Condoms are one of the best tools we have for reducing the spread of sexually transmitted infections (STIs) and preventing unintended pregnancies. Unfortunately, however, they don’t always provide as much protection as they could because people tend to make a lot of mistakes when it comes to applying condoms. These mistakes include using sharp objects to open condom packages, not checking the expiration date, and taking the condom off before sex is finished. Why are condom use errors so common? Undoubtedly, there are multiple reasons, not the least of which is a simple lack of knowledge regarding proper condom use. However, a recent study published in the journal Sexually Transmitted Infections points to at least one other important potential contributor: rushed condom application.
In this study, researchers recruited patients at five STI clinics in the United States. In total, 512 people took part in this study, of whom most (59%) were women and aged 29 on average. They were asked to complete a survey each day for up to 180 days that included several questions about their sexual activities in the preceding 24 hours. The key question focused on in this paper was this: “Was there enough time available to put the condom on without being rushed?”
What the researchers found was that when they compared instances of rushed to non-rushed condom application, those who rushed were: 1.) almost twice as likely to experience condom breakage, 2.) almost twice as likely to say that the condom slipped off during sex, 3.) about one-third more likely to stop using the condom before sex was over, and 4.) about three times more likely to say that the condom leaked.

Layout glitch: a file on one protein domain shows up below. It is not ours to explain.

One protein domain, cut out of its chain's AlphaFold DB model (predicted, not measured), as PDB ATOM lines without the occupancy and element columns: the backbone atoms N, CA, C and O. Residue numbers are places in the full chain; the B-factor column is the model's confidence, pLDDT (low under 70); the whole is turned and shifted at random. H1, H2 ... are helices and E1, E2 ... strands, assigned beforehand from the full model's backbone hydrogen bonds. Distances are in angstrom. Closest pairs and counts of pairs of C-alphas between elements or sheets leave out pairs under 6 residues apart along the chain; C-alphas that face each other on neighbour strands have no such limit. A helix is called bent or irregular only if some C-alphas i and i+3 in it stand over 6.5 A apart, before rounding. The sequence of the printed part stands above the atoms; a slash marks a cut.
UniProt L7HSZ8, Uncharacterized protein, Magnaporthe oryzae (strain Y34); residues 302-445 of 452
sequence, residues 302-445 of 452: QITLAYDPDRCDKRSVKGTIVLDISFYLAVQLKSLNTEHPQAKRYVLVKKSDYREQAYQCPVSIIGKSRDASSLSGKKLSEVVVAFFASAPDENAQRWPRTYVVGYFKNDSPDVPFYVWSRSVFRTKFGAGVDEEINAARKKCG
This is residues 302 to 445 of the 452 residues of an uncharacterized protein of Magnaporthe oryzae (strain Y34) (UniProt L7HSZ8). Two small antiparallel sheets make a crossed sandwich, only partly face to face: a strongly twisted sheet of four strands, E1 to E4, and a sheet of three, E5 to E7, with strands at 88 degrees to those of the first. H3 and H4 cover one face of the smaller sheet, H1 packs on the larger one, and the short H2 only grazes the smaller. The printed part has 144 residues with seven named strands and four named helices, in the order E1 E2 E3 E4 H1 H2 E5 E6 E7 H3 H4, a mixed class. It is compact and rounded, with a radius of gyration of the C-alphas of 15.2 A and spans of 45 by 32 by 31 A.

These findings held regardless of whether men or women made the reports and regardless of age, with one exception: those who were under age 21 were much more likely to experience condom breakage when they rushed to put it on compared to persons over age 21.
What these results tell us is that rushed condom application seems to put people at risk for condom failure. This makes sense because, if applied hastily, people might not follow all of the instructions (such as failing to leaving a space at the tip to collect ejaculate) or they might not get it on all the way before they start having sex.
In light of this, it would seem reasonable to conclude that one way to potentially reduce your risk of making a condom use mistake is to take your time when putting it on. For more tips on proper condom use, see here and here.
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To learn more about this research, see: Crosby, R., Graham, C., Milhausen, R., Sanders, S., Yarber, W., & Shrier, L. A. (2015). Associations between rushed condom application and condom use errors and problems. Sexually Transmitted Infections.
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